At Lafayette College, Dass mainly took classes in English and “some elementary studies”. It amazed him that Americans were so ignorant about faraway lands, especially Hindustan:
“Whenever they think of India, they very probably picture in their minds a country covered with jungle or lying waste and barren, miserable and moveable huts, natives dressed in bear and lion skins, and adorned with ornaments of bone, and beset with large herds of wild horses and ferocious animals.”
Towards the end of his tour, he travelled to Winchester in Virginia. It was a city where some plantations, he wrote, held over a hundred slaves and generally treated them well. He asked a slave, an elderly woman, if she preferred freedom or her relatively less callous work. She replied freedom.
In 1883, when Kothari first travelled to the US, 18 years had elapsed since the end of the Civil War, and the passage of the 13th amendment that abolished slavery. His journey started in New York and took him to the mid-Atlantic cities of Philadelphia, Baltimore and Washington DC, before he returned northward.
While his book occasionally touches on salacious tales, its substance lies elsewhere. He fills the book with details about buildings, monuments and impressive sights. Kothari mentions, for instance, that the construction of Brooklyn Bridge, whose “massive towers” and “ponderous cables” made it a conspicuous sight from New York Harbour, was begun by JA Roebling and completed after his death by his son. He recounts at length the death of stuntman Mathew Webb while attempting to swim the Whirlpool Rapids below Niagara Falls. There is a detailed description in the book of the abattoir at Chicago Stock Yard that hoisted hundreds of cattle and pigs with a pulley, slaughtered and cut them, before placing them in neat packages and shipping them across the US and Europe. He wrote in fulsome praise about America’s hotels, its streets and markets, and its democracy, especially after he witnessed a Congressional session and the election of the House Speaker. Yet, the informality of American life left much to be desired.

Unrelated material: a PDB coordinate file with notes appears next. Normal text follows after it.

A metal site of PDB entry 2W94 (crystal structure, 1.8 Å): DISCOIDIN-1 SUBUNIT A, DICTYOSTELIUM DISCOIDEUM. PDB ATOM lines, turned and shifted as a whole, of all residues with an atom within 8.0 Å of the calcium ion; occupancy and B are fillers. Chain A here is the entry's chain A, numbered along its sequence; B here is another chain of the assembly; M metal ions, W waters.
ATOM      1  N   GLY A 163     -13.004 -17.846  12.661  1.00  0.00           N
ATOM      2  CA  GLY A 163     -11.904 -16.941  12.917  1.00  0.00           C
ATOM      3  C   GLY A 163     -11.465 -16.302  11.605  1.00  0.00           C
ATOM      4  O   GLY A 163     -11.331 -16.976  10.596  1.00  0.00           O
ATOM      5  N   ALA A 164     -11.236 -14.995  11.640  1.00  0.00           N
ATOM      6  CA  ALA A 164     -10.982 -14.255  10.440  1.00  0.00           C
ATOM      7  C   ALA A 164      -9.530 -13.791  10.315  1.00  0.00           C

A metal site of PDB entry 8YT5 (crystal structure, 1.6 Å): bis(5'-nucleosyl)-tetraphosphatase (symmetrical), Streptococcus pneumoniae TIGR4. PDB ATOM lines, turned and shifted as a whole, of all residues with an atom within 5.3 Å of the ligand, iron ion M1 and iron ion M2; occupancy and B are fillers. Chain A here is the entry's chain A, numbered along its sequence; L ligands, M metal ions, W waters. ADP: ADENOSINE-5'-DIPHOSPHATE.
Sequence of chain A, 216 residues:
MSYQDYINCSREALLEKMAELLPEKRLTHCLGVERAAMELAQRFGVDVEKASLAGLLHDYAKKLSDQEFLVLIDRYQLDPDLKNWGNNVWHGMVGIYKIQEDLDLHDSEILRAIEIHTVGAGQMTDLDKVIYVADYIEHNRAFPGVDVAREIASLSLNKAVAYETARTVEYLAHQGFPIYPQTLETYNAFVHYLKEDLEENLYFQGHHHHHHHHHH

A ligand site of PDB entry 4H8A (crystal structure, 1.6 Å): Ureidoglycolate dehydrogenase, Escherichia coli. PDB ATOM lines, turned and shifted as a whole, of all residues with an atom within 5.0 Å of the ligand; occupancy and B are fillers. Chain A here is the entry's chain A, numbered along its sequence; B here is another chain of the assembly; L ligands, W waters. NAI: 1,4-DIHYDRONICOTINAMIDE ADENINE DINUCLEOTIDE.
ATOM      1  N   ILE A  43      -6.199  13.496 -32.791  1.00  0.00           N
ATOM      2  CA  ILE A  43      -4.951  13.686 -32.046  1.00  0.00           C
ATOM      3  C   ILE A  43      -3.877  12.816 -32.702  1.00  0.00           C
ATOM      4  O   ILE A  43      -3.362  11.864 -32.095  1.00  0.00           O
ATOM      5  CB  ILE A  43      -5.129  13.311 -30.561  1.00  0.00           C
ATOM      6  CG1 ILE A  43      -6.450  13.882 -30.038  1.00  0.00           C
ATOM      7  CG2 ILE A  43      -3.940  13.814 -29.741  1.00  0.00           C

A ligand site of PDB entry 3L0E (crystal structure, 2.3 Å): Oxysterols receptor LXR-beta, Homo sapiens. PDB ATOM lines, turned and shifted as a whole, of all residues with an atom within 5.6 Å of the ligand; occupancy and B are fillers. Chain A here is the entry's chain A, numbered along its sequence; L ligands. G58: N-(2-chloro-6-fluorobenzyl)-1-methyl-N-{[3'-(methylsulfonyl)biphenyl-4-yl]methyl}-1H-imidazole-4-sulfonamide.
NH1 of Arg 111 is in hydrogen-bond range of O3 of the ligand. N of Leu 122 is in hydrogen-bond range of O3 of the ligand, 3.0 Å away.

“I have said before, that this land is considered as the ‘Free Land of Liberty,’ but I find that there is too much liberty given or allowed to middle-class people, which I do not in the least like. For instance, a railway conductor or porter sitting and dining in the same car, at the same table, and at the same time, as the first-class passengers. Again, these men spoke to passengers in a tone as if they were the directors of the railway; for every hour these magnates come and sit alongside the passengers.”
Following his return in 1847, Dass lived in Fatehgarh. He wrote three other works, including one on Hindu domestic manners and customs. He had a narrow escape during the revolt of 1857 – the year Kothari was born – for as a missionary, he was seen as supportive of British rule.
Dass never again ventured out of India, unlike Kothari who was from a different social class and made quite a name for himself as a philanthropist and explorer. In 1930, American newspapers described him as India’s “second wealthiest man” whose world travels had increased his faith in the British Raj.
That same year, during a visit to Australia – his 10th world tour – the Sydney Morning Herald described him as a “distinguished imperialist”. His travels, the newspaper said, extended from “the tropics to the Arctic wastes, and from the Bering Straits to Patagonia” in South America. In the process, he had several brushes with death. On one occasion, he fell into a crevasse in the Arctic Circle. On another, he survived a damaging fire in a Tokyo hotel. In north Manchuria, his train was held up by bandits. It is a pity he never chronicled these adventures himself: after the first travel memoirs, he never wrote another one. Kothari died in 1934 in Trieste, Italy, his reputation secure as one of Karachi’s most benevolent denizens and a world traveller.
This is the thirteenth part in a series on early Indians who blazed a trail in other parts of the world. Read the rest of the series here.